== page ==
It’s getting hot in here—so hot that vulnerable people around the world are soon going to be pushed out of regions where humans have flourished for years. In a new study published Monday in the journal Nature Sustainability, researchers find that about 2 billion people will be at risk of extreme heat by the beginning of the next century.
The study looked at areas of the world that are currently livable for people that may not be suitable for human life in a few decades. This area is described in the research as a “climate niche”—a region where the average temperature is 13 degrees Celsius (55 degrees Fahrenheit). Historically, economic growth, agriculture, and livestock are more likely to be stable in regions of the world that are within or close to that niche.
But, as temperatures rise too much above that, stability declines. Currently, about 9% of the world, which amounts to about 600 million people, have been pushed outside of that niche because of climate change, the study finds.
Current climate policies would result in 2.7 degrees Celsius of warming in the next 80 years. 22%, or about 2 billion people, will be in areas experiencing unsafe heat, researchers wrote. Keeping warming to 1.5 degrees Celsius would significantly decrease the population exposed to those alarming temperatures.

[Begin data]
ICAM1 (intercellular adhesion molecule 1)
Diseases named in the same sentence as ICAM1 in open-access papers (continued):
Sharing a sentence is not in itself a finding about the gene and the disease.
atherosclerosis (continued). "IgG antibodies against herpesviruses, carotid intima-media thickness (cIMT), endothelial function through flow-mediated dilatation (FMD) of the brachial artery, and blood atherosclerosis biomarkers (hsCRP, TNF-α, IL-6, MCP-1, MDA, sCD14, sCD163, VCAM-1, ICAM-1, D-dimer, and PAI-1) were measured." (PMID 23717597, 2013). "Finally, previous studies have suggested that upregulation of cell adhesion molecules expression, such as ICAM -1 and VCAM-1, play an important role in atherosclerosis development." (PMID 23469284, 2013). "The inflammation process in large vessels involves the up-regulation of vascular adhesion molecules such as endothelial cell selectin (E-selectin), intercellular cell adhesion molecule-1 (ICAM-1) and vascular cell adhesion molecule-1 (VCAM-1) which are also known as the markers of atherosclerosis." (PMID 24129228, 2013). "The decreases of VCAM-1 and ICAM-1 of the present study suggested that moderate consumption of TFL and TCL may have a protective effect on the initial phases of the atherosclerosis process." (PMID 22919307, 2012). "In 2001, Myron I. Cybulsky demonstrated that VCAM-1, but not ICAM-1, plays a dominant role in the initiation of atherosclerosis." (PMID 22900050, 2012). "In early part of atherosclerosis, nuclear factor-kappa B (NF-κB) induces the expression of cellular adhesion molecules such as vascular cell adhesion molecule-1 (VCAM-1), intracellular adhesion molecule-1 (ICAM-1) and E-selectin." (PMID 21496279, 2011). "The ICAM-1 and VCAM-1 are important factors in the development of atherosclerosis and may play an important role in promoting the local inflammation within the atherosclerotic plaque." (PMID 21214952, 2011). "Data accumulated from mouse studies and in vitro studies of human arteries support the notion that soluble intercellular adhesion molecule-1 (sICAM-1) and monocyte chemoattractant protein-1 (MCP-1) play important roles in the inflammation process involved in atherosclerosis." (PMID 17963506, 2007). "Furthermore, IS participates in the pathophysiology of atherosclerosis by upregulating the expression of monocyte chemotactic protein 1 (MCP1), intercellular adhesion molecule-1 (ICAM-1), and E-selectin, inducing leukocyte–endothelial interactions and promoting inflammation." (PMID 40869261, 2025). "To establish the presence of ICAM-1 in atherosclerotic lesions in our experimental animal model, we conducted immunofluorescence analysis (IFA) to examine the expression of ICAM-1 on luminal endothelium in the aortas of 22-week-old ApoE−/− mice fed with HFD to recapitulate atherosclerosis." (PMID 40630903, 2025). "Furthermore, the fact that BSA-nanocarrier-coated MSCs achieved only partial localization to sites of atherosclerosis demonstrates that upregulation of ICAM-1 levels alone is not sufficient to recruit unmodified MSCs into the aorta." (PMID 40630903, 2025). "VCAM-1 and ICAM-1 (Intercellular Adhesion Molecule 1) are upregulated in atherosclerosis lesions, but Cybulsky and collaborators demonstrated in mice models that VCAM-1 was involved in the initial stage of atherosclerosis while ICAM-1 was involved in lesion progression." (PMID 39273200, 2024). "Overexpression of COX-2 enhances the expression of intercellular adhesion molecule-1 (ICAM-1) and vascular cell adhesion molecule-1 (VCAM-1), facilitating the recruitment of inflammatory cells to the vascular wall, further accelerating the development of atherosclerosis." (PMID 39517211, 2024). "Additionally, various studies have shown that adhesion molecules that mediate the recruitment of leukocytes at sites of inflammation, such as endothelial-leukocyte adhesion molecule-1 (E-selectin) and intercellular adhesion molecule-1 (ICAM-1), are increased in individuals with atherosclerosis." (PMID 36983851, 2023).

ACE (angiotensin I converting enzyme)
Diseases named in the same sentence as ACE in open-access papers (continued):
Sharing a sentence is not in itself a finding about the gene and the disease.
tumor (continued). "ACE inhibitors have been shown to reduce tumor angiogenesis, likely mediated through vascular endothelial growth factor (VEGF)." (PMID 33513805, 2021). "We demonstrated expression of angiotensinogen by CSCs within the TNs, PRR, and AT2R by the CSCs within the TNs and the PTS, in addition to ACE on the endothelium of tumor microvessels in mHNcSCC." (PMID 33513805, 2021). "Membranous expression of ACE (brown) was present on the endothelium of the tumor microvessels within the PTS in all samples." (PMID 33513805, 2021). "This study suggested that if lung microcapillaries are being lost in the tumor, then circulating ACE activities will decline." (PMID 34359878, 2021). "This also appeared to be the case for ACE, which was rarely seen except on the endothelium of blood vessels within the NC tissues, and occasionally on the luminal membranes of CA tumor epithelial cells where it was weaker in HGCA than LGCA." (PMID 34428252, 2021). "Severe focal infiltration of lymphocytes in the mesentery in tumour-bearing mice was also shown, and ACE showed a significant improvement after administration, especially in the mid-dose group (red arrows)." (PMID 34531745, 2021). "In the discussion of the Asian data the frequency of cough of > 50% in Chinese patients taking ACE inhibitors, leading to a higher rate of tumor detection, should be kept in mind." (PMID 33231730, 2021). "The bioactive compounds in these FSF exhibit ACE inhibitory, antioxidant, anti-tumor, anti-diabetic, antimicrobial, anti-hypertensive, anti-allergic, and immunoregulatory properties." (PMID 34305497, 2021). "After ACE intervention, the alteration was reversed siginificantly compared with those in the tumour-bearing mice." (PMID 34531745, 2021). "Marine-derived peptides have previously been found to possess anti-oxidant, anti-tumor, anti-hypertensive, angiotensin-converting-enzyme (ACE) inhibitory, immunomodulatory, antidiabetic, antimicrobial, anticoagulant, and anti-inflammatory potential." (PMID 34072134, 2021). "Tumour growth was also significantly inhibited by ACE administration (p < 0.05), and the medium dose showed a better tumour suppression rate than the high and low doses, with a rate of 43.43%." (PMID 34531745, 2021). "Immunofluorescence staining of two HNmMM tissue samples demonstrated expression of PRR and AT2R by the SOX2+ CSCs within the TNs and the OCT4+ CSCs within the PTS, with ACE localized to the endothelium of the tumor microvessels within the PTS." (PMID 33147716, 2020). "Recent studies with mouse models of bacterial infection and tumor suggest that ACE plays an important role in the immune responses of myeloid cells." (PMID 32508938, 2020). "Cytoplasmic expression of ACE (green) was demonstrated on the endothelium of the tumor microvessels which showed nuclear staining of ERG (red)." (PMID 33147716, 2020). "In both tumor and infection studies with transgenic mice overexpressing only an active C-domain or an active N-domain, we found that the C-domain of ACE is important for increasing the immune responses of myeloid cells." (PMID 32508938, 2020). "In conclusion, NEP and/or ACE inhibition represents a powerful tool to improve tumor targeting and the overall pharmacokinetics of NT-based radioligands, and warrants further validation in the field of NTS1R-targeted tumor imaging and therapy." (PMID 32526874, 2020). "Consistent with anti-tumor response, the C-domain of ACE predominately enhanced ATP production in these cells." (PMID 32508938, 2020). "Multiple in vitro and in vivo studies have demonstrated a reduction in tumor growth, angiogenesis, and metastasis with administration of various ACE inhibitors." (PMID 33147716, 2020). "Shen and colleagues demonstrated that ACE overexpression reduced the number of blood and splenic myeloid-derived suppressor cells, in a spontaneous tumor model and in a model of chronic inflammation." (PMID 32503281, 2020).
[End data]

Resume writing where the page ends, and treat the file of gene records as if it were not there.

“The costs of global warming are often expressed in financial terms, but our study highlights the phenomenal human cost of failing to tackle the climate emergency,” Tim Lenton, the director of the Global Systems Institute at the University of Exeter and and the study’s co-author, said. “For every 0.1°C of warming above present levels, about 140 million more people will be exposed to dangerous heat.”
The countries that will be most affected by the rise in temperatures are going to be in tropical regions, which is where 40% of the world’s population lives. Countries with high populations and already hot climates, like India and Nigeria, are going to struggle the most, the study said. If temperatures reach an average 29 degrees Celsius (84.2 Fahrenheit), it’ll create several public health challenges. Infectious disease could spread rapidly, maternal health will suffer, and crop yields in affected regions will decrease. Researchers stressed that world leaders should work to significantly reduce greenhouse gas emissions to avoid reaching 2.7 degrees of warming.
We’ve already seen hotter temperatures increasing and changing were once considered historically temperate areas, like the Pacific Northwest. An early season heat wave swept over the region earlier this month. Historically warm places are also seeing dangerous heat too. Earlier this May, Vietnam recorded its hottest temperature ever. And the next few years are expected to be some of the hottest on record, thanks to the formation of El Niño this summer.
“These results highlight the need for more decisive policy action to limit the human costs and inequities of climate change,” the study authors wrote.